With their flavor, texture, nutritional value and culinary versatility, avocados might be one of nature’s highest achievements.
It seems like avocados already get a bad rap about high fat content. The truth is, avocados have nearly 20 vitamins, minerals and phytonutrients. Avocados are sodium-free, cholesterol-free and have only five grams of fat per serving, most of which is monounsaturated fat — the “good” cholesterol-lowering fat.
Avocados have more than 1,000 different named varieties. However, only a small number of avocados are actually grown and sold commercially. These varieties are put into three main groups: Mexican, Guatemalan and West Indian.
• Guatemalan: The Hass variety of avocado is a member of the Guatemalan group, which accounts for 95 percent of the total crop produced in California. This group is native to the highlands of Central America, Ecuador and Mexico. They are a winter cultivar and mature within nine to 14 months. A large fruit with a rough skin, Guatemalan avocados have the most hybrids that are used for commercial selling. They grow to roughly 5 pounds and have small seeds that are tightly placed within the avocado.
• Mexican: These avocados are native to the highlands of Mexico, the Andes Mountains and Chile. They develop quickly and ripen within six to eight months. These are a small fruits, weighing in at only 1 pound or less. Fuerte is an example of this variety of avocado. They are typically grown in higher altitudes and are able to withstand cold temperatures. The fruit is dark green in color and has a smooth skin. The seeds are large compared to the relative size of the fruit and has a high fat content compared to the other varieties.
• West Indian: Despite its name, the West Indian avocados are not native to the West Indies, but to the lowlands of Central and South America. General Bureau and Lewis are common varieties. They have a light green color and smooth skins. They grow in warm climates and they mature in the summer months after six to nine months. These are one of the larger varieties, reaching up to 5 pounds and are the lowest in fat content.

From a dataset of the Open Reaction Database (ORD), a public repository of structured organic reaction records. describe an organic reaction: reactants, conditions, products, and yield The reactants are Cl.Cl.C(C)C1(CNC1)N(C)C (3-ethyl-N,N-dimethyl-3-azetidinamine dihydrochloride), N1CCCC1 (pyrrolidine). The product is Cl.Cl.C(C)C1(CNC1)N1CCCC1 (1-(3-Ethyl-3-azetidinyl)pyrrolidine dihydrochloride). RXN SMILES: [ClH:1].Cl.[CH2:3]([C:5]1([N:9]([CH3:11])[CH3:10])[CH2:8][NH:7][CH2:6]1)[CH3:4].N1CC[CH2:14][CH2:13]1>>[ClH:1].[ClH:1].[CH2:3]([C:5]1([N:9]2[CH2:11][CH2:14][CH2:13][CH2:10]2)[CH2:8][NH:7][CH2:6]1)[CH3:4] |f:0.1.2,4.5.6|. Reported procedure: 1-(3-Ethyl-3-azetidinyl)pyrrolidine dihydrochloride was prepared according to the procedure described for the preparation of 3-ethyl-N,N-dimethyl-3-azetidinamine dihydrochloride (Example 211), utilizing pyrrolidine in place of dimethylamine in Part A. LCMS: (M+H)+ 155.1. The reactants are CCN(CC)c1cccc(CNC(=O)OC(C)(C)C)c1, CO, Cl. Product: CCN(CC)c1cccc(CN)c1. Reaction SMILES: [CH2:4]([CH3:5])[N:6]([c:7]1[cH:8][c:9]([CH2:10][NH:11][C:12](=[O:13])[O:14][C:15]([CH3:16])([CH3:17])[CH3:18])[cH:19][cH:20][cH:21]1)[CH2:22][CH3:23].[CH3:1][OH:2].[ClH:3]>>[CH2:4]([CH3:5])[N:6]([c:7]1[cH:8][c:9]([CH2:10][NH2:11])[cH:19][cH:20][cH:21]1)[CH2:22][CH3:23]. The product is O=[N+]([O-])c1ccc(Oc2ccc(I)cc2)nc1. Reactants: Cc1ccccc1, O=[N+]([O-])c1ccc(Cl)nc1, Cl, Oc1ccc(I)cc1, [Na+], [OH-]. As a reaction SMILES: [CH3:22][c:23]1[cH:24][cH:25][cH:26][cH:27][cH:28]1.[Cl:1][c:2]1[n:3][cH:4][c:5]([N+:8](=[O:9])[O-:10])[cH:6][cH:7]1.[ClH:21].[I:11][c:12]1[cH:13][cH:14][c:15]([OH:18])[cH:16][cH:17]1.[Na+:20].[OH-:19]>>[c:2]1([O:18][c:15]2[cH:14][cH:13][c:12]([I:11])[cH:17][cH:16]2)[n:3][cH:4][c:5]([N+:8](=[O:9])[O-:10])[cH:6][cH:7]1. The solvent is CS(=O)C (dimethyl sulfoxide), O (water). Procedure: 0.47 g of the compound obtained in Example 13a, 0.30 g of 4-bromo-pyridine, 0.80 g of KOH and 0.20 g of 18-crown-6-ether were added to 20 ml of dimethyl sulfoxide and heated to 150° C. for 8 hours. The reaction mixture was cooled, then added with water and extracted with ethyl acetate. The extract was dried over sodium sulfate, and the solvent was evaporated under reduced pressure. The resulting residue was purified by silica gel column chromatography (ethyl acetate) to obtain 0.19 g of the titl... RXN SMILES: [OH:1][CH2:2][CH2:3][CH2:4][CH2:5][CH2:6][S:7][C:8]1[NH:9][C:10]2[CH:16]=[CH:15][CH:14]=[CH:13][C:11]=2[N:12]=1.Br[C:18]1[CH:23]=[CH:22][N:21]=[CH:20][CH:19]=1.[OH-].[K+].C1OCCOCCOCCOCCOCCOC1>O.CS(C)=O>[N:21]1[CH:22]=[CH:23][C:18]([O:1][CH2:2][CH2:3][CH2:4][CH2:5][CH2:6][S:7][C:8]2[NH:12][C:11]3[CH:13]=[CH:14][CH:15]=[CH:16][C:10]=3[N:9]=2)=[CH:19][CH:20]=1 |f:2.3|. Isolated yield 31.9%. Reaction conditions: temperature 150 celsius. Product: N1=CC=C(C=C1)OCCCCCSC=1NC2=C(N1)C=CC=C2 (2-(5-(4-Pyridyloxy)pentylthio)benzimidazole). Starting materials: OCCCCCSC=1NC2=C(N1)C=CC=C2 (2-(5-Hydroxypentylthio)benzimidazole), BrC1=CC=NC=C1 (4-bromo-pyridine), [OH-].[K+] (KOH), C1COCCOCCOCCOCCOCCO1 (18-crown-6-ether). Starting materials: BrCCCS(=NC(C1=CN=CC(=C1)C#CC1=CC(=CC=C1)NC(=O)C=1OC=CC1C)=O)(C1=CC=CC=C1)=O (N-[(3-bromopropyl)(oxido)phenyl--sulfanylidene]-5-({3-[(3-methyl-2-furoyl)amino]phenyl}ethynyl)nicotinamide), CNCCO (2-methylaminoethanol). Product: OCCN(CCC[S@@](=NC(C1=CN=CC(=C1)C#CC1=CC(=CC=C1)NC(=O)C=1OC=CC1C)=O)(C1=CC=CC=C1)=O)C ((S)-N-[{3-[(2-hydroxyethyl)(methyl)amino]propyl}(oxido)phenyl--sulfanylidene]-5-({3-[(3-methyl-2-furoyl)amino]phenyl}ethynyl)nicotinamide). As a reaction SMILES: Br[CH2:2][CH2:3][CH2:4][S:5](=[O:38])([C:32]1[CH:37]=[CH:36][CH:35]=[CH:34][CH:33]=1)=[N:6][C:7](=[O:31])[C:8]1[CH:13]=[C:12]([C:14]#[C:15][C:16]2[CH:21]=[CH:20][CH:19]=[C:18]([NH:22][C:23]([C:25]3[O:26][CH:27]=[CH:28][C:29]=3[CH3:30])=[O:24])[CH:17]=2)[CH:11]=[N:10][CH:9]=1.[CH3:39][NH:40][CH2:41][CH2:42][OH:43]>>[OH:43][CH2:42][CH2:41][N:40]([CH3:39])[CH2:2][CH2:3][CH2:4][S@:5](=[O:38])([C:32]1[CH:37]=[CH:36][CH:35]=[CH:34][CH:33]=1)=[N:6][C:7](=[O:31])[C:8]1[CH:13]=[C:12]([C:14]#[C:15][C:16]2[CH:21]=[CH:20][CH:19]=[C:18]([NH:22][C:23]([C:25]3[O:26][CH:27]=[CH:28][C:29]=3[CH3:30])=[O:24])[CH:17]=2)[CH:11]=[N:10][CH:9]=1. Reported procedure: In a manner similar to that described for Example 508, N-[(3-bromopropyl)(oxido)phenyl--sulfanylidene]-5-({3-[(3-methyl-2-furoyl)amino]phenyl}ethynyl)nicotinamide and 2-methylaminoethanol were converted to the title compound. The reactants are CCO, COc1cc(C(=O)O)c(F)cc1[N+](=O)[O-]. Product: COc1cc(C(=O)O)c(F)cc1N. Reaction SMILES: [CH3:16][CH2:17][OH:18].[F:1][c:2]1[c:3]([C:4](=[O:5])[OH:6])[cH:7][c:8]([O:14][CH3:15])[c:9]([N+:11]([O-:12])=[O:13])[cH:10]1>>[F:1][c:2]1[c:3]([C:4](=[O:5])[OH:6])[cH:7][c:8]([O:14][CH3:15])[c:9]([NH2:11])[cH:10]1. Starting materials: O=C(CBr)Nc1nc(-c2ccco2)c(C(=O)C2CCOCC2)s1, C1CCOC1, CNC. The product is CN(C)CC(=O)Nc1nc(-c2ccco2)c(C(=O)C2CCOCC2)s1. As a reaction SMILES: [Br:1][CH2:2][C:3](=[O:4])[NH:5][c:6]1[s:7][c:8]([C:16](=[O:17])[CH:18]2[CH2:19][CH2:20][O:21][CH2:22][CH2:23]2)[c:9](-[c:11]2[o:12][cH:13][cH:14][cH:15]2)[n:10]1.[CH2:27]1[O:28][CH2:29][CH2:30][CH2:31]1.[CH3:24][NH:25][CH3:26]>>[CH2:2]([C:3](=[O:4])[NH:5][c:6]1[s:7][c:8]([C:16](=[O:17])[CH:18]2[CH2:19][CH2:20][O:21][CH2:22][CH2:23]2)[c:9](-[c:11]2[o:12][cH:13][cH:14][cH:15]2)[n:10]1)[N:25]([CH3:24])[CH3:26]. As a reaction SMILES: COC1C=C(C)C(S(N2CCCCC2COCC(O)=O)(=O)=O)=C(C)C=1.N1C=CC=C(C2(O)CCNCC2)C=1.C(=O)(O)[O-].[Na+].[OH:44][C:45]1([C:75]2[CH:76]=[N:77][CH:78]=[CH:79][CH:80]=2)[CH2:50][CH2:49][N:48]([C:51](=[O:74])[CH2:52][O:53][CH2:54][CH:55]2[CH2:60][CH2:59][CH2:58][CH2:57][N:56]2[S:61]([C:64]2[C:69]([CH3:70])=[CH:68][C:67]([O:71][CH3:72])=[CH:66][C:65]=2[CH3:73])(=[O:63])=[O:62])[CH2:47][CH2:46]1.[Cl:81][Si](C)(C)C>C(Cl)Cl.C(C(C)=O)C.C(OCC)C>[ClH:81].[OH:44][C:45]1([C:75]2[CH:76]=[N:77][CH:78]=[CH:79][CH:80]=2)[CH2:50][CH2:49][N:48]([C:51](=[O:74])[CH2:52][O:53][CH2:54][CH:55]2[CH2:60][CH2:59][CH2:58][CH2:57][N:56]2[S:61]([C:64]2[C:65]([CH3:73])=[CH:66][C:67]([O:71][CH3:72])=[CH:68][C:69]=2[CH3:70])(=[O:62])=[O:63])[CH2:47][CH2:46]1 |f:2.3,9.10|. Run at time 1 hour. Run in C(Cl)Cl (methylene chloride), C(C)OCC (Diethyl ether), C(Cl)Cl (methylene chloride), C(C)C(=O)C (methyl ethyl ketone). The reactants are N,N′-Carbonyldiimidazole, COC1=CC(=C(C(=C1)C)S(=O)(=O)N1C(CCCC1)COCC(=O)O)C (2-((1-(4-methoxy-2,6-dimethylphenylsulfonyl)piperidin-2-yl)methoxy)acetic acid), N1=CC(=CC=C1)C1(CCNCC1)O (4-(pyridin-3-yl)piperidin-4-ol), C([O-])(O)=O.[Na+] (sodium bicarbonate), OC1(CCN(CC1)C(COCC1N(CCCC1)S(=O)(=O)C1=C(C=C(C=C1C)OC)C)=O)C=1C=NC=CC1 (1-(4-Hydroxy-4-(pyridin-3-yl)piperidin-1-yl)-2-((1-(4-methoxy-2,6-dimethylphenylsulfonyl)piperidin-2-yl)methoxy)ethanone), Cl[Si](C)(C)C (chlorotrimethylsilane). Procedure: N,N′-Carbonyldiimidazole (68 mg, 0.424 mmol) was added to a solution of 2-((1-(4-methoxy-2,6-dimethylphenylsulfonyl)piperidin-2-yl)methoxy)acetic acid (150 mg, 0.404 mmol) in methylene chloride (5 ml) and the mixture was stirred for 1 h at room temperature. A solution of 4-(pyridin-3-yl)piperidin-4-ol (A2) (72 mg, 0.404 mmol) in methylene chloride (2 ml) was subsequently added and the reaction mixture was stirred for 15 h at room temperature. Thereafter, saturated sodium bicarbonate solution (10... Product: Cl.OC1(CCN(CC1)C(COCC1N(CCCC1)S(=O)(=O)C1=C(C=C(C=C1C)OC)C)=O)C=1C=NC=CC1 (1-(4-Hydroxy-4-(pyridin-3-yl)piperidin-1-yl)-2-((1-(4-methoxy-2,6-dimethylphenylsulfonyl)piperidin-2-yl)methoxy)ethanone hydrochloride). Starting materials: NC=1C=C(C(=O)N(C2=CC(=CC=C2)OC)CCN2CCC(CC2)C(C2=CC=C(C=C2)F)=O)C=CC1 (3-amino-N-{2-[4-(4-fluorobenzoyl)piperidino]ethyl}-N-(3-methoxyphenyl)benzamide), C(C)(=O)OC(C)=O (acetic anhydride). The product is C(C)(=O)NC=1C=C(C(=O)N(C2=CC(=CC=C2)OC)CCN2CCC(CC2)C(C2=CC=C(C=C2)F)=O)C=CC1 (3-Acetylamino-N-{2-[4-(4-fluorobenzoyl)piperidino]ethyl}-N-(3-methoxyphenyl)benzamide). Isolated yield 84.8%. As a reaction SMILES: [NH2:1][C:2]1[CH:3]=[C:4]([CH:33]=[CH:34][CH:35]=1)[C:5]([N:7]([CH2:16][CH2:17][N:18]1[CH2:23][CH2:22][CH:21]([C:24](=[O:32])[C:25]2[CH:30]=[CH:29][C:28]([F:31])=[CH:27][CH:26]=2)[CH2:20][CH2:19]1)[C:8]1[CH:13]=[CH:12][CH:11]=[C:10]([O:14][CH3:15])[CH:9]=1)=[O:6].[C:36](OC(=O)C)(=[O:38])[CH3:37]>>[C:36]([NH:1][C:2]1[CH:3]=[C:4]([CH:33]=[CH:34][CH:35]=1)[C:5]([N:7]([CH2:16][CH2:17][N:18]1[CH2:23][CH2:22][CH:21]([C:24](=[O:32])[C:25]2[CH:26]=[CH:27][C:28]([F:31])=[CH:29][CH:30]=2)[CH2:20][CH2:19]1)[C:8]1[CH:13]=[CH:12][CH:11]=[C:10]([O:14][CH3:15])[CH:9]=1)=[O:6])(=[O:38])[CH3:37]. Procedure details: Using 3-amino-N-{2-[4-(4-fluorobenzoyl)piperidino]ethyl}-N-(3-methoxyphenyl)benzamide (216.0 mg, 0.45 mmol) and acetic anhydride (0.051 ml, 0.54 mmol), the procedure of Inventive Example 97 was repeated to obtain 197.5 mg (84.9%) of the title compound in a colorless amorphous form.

The best way to test for immediate use is to gently squeeze the fruit in the palm of your hand. Ripe, ready-to-eat fruit will be firm yet will yield to gentle pressure. Color alone may not tell the whole story. The Hass avocado will turn dark green or black as it ripens but other varieties retain their light-green skin even when ripe.
To ripen an avocado, place the fruit in a plain brown paper bag and store at room temperature, about 65-75 degrees, until ready to eat. Including an apple or banana in the bag accelerates the process because these fruits give off ethylene gas, a ripening agent. The oil content in an avocado is actually a measure of how ripe it is. Sometimes it seems they just won’t ripen. One reason is avocados are quickly damaged by cold and will not ripen properly when damaged by cold. Therefore, don’t store avocados in the refrigerator. Another reason is they were just picked too soon by the grower.
Here are some more interesting facts:
• Brazilians add avocados to ice cream.
• Avocados are also known as the Alligator Pear.
• In one year, a single avocado tree can absorb as much carbon as is produced by a car driven 26,000 miles.
• Avocado is a corruption of the Spanish word aguacate, which is in turn a corruption of the Aztec word ahuacatl, meaning testicle. (I’m ending it here by not even commenting on that.)
Donna Cook is the owner of Rabbit Creek Gourmet Foods in Louisburg, Kan. She is also a Master Gardener, Master Food Volunteer and on the board of directors of the Home Baking Association.